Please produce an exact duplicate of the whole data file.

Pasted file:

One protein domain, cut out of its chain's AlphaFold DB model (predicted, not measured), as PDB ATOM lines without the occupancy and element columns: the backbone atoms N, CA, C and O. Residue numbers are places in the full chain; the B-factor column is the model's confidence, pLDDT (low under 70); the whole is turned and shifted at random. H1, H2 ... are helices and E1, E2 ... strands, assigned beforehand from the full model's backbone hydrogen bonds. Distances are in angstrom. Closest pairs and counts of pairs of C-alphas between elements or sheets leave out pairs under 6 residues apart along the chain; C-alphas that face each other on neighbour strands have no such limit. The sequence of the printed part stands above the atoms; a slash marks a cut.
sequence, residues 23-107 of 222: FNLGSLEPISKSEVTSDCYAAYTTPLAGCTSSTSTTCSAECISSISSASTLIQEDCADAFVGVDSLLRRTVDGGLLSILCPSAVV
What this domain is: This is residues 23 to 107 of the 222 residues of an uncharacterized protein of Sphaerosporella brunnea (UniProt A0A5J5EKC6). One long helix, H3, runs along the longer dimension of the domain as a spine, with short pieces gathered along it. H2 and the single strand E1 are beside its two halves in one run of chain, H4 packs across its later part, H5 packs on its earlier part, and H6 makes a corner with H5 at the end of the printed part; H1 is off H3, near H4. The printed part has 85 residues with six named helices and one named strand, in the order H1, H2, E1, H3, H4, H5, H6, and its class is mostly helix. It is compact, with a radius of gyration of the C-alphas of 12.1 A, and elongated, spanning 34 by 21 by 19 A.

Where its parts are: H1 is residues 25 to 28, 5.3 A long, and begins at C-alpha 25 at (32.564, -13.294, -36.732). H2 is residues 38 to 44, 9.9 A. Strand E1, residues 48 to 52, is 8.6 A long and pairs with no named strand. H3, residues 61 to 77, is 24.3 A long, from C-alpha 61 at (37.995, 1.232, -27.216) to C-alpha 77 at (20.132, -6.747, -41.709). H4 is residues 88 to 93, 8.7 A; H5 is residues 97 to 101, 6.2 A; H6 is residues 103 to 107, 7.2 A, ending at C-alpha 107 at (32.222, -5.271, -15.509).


One protein domain, cut out of its chain's AlphaFold DB model (predicted, not measured), as PDB ATOM lines without the occupancy and element columns: the backbone atoms N, CA, C and O. Residue numbers are places in the full chain; the B-factor column is the model's confidence, pLDDT (low under 70); the whole is turned and shifted at random. H1, H2 ... are helices and E1, E2 ... strands, assigned beforehand from the full model's backbone hydrogen bonds. Distances are in angstrom. Closest pairs and counts of pairs of C-alphas between elements or sheets leave out pairs under 6 residues apart along the chain; C-alphas that face each other on neighbour strands have no such limit. The sequence of the printed part stands above the atoms; a slash marks a cut.
sequence, residues 23-107 of 222: FNLGSLEPISKSEVTSDCYAAYTTPLAGCTSSTSTTCSAECISSISSASTLIQEDCADAFVGVDSLLRRTVDGGLLSILCPSAVV
What this domain is: This is residues 23 to 107 of the 222 residues of an uncharacterized protein of Sphaerosporella brunnea (UniProt A0A5J5EKC6). One long helix, H3, runs along the longer dimension of the domain as a spine, with short pieces gathered along it. H2 and the single strand E1 are beside its two halves in one run of chain, H4 packs across its later part, H5 packs on its earlier part, and H6 makes a corner with H5 at the end of the printed part; H1 is off H3, near H4. The printed part has 85 residues with six named helices and one named strand, in the order H1, H2, E1, H3, H4, H5, H6, and its class is mostly helix. It is compact, with a radius of gyration of the C-alphas of 12.1 A, and elongated, spanning 34 by 21 by 19 A.

Where its parts are: H1 is residues 25 to 28, 5.3 A long, and begins at C-alpha 25 at (32.564, -13.294, -36.732). H2 is residues 38 to 44, 9.9 A. Strand E1, residues 48 to 52, is 8.6 A long and pairs with no named strand. H3, residues 61 to 77, is 24.3 A long, from C-alpha 61 at (37.995, 1.232, -27.216) to C-alpha 77 at (20.132, -6.747, -41.709). H4 is residues 88 to 93, 8.7 A; H5 is residues 97 to 101, 6.2 A; H6 is residues 103 to 107, 7.2 A, ending at C-alpha 107 at (32.222, -5.271, -15.509).